Doggy Paddling

At TVA we love pets. So why not bring them out to enjoy #TVAfun on our lakes and streams? Paddling with your pooch is great fun, and with a little preparation and know-how, safe for everyone.

At #TVAFun we want you to enjoy the water. And we realize that might mean taking your four-legged friends with you. Paddling with your pooch can make spectacular memories, but it does require some special preparations as John Mattox, at Paddle Dog Adventures in Franklin, Tenn., explains.

Size Matters

Be realistic. Don’t try to put a 150-pound Newfoundland on a paddle board or in a canoe. A large, excited dog can capsize it. A pooch that is in the 30- to 50-pound range is ideal for a canoe or board. Water breeds such as Labradors, Chesapeakes, poodles or Portugueses would be obvious companions. Don’t worry if you don’t have a water dog. Just follow the next tip—socialization.

Socialization

Water can be terrifying to some pets. Water is unforgiving and it can be deadly if your pooch freaks out. If you’re not sure about how your dog will react to water, take them to a lake or stream to see how they will respond before you set afloat in a boat. That way you can make certain paddling will be a fun experience for you and your pet.  

Training

We’ve seen it: pets running loose, not responding to their owners. As pet owners it’s our responsibility to safely manage our pets and ensure good behavior in public. Your pet must be able to sit, stay and come to you on command. If your pet can’t follow basic commands, then it’s not ready to hit the water.

Familiarization

Pets are like people. Whenever you do something new you have to become familiar with it. If paddling is new to your pet, get your dog used to the board, kayak or canoe. Bring it into the house. Make it fun. A simple trick is to place treats on it to get your pet use to standing or sitting on it. To make things easy, train your pet to follow a special command for getting on and off the board.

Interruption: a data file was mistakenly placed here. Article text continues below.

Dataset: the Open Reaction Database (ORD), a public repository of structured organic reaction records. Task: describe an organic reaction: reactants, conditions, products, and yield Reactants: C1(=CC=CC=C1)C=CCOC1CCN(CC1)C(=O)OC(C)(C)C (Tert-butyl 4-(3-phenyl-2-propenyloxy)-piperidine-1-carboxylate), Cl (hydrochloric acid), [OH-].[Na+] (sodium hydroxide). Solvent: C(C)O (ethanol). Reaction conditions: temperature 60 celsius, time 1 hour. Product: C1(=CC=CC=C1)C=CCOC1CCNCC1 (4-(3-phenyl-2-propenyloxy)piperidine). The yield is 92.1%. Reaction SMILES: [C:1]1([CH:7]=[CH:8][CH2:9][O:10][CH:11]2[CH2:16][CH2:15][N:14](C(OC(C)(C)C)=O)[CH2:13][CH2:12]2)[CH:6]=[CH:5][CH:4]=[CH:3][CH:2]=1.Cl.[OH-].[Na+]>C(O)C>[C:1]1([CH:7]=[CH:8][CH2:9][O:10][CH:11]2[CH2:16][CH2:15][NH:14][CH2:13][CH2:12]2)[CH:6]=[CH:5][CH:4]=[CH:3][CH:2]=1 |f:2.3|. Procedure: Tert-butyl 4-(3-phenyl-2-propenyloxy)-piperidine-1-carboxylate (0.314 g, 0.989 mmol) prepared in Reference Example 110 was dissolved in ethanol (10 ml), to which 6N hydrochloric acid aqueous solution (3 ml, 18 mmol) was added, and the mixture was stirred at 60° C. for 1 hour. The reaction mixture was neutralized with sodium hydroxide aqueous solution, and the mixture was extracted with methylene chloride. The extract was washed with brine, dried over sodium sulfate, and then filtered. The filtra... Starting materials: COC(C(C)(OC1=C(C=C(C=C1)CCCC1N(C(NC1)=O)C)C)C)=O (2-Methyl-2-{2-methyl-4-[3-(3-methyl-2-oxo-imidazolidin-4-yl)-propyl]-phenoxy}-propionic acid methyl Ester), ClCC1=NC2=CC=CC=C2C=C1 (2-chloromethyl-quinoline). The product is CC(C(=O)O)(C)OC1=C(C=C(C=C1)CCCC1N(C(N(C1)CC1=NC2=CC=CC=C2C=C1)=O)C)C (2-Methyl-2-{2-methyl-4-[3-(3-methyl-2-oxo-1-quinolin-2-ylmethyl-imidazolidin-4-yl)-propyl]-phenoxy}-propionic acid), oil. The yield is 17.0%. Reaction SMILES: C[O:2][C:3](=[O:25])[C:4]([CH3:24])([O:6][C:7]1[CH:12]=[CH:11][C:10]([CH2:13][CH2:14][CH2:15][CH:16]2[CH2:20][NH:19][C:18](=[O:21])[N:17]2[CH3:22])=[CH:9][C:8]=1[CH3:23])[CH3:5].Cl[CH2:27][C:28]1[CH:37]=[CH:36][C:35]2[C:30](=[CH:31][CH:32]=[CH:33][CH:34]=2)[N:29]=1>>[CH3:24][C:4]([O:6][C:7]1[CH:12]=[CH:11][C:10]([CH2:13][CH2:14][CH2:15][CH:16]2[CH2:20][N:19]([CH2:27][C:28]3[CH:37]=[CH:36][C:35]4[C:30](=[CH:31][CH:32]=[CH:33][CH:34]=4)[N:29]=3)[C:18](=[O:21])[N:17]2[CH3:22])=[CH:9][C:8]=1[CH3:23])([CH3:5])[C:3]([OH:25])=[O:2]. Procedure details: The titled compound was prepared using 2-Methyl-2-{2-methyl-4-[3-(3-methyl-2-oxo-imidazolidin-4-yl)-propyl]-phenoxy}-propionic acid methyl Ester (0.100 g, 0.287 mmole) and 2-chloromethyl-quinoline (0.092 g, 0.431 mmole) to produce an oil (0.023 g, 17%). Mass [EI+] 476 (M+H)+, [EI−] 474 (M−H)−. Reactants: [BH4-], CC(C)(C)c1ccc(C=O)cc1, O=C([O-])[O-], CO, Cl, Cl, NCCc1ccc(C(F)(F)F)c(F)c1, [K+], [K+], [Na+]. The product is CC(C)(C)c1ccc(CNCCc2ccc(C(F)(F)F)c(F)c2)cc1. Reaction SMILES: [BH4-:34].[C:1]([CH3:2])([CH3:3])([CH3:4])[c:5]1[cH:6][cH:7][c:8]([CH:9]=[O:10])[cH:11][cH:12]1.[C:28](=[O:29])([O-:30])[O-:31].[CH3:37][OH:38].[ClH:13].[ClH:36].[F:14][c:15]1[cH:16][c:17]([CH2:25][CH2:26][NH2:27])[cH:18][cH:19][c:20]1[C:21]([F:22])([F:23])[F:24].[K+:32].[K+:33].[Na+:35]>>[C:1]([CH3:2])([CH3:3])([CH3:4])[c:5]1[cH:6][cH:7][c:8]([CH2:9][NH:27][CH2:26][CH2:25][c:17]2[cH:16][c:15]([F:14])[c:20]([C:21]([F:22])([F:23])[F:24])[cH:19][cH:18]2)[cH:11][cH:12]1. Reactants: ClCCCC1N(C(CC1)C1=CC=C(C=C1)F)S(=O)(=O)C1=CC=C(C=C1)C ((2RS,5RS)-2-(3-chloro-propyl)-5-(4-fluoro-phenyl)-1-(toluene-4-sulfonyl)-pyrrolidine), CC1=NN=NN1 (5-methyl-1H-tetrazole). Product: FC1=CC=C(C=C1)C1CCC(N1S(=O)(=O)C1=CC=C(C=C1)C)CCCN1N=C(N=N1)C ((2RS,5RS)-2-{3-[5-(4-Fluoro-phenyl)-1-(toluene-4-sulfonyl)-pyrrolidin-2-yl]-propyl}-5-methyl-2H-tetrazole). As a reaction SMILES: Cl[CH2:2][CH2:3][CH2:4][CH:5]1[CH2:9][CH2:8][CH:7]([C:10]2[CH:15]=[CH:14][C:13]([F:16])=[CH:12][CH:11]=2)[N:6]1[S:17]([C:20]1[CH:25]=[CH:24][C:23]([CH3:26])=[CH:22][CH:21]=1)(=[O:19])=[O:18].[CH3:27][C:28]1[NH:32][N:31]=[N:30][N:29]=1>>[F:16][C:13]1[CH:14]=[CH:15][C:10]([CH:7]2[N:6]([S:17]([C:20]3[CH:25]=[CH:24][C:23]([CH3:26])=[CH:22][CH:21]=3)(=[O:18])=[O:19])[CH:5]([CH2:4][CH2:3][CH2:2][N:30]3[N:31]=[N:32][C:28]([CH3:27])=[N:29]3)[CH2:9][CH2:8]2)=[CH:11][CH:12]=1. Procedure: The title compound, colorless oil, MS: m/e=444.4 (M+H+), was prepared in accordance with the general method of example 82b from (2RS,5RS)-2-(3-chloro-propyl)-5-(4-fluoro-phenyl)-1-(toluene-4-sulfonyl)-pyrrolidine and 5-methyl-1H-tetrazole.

Practice, Practice, Practice

Once your dog is familiar with the board and command you can graduate to the water. Go slow at first; remember positive reinforcement. Take it easy, and go a little further into the water each time.

Gear

Don’t make your dog… paddle. Every dog on the water should have a lifejacket. Remember: If something bad happens, you don’t know how long it may take for help to arrive. If you going on an overnighter, bring pet food, bowls, medications and something soft for your dog to sleep on. There is no need for your pet to “ruff-it.”

Leashes

Many states have leash laws, so you’ll want to bring a one. Plus, you may see something cool and want to get off the water, so you will need a leash. Never hook/leash your dog to the board, kayak or canoe while on the water. If you capsize or if your dog accidentally ends up in the water, the leash could strangle it.  

TVA Fun
Summer has come and gone, but you can always have a great time on the Tennessee Valley's lands and waters! Not sure where to start? We have you covered! Check out some of the best recreation activities on our reservoirs. While you’re enjoying the lakes, trails, picnic areas and campgrounds, share your adventures using #TVAfun on social media.

Tennessee Blue Ways

Looking for the perfect place to doggie paddle? Check out www.tnvalleywatertrails.org. The site contains an interactive map of the Tennessee Valley with public water access sites, paddling routes and public lands, as well as information about specific paddling trips and access sites.

Paddle Pointers

Want to get the most out of any rafting, kayaking or canoeing adventure? Be prepared before you go. We make it easy with our 12-part checklist, which covers everything from safety basics to relevant U.S. Coast Guard law. Check out our paddle pointers.